• Contributed capital. Often referred to as additional paid-up capital, this is the extra amount investors pay for shares over the par value of the business. This additional capital is created when a company issues new shares, and it can be reduced when the company buys back its own shares.
  • Unrealized gains and losses. These are the gains and losses a business sees as a direct result of a change in the value of its investments. Unrealized gains occur when the business has yet to cash in those gains, while unrealized losses are those reductions in value before the investment is unloaded.

How do you create a statement of shareholder equity?

The statement of stockholder equity typically includes four sections that paint a picture of how the business is doing.

  • Section One: Equity. The first section shows the equity of the business at the beginning of the accounting period.
  • Section Two: New equity infusions. This section lists any new investments that shareholders or owners made to the company for the year. Net income is also included in this calculation.
  • Section Three: Subtractions. This section subtracts all dividends paid out to investors and any net losses.
  • Section Four: Equity balance. The final section shows your ending equity balance for the period you are tracking.

The heading on the statement of shareholder equity should have the company name, the title of the statement, and the accounting period to prevent any confusion later when you are searching for these financial statements.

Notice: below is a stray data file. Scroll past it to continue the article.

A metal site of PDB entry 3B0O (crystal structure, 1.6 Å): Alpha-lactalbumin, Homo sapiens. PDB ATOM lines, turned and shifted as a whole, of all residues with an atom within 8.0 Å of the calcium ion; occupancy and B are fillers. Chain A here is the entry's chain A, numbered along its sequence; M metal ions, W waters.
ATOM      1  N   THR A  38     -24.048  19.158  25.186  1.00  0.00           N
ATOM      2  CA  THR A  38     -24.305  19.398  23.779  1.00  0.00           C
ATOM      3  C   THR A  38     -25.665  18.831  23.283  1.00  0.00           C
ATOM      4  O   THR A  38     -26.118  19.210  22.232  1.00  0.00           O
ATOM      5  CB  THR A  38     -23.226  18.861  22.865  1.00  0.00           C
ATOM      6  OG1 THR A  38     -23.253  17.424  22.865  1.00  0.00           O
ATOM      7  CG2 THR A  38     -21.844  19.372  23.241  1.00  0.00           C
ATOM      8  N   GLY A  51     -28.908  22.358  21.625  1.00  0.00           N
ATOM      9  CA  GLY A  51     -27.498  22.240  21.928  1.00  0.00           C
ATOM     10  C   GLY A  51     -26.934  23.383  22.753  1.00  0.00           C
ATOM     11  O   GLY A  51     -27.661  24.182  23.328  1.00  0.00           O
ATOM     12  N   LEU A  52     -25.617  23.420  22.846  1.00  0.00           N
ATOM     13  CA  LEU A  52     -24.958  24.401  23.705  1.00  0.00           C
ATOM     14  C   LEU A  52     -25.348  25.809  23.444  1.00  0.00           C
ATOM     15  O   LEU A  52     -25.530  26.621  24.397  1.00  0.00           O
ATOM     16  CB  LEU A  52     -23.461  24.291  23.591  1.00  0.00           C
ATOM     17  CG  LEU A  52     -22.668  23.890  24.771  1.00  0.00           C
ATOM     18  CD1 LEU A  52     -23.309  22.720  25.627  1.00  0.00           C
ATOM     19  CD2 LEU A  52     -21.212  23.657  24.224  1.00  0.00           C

Business owners can create a physical shareholder statement of equity to go into the balance sheet, using Excel, a template or accounting software that automates a lot of the work.

Here is an example of a statement of stockholder equity provided by

Donna Fuscaldo
Staff Writer at
Donna Fuscaldo is a senior finance writer at and has more than two decades of experience writing about business borrowing, funding, and investing for publications including the Wall Street Journal, Dow Jones Newswires, Bankrate, Investopedia, Motley Fool, and Most recently she was a senior contributor at Forbes covering the intersection of money and technology before joining Donna has carved out a name for herself in the finance and small business markets, writing hundreds of business articles offering advice, insightful analysis, and groundbreaking coverage. Her areas of focus at include business loans, accounting, and retirement benefits.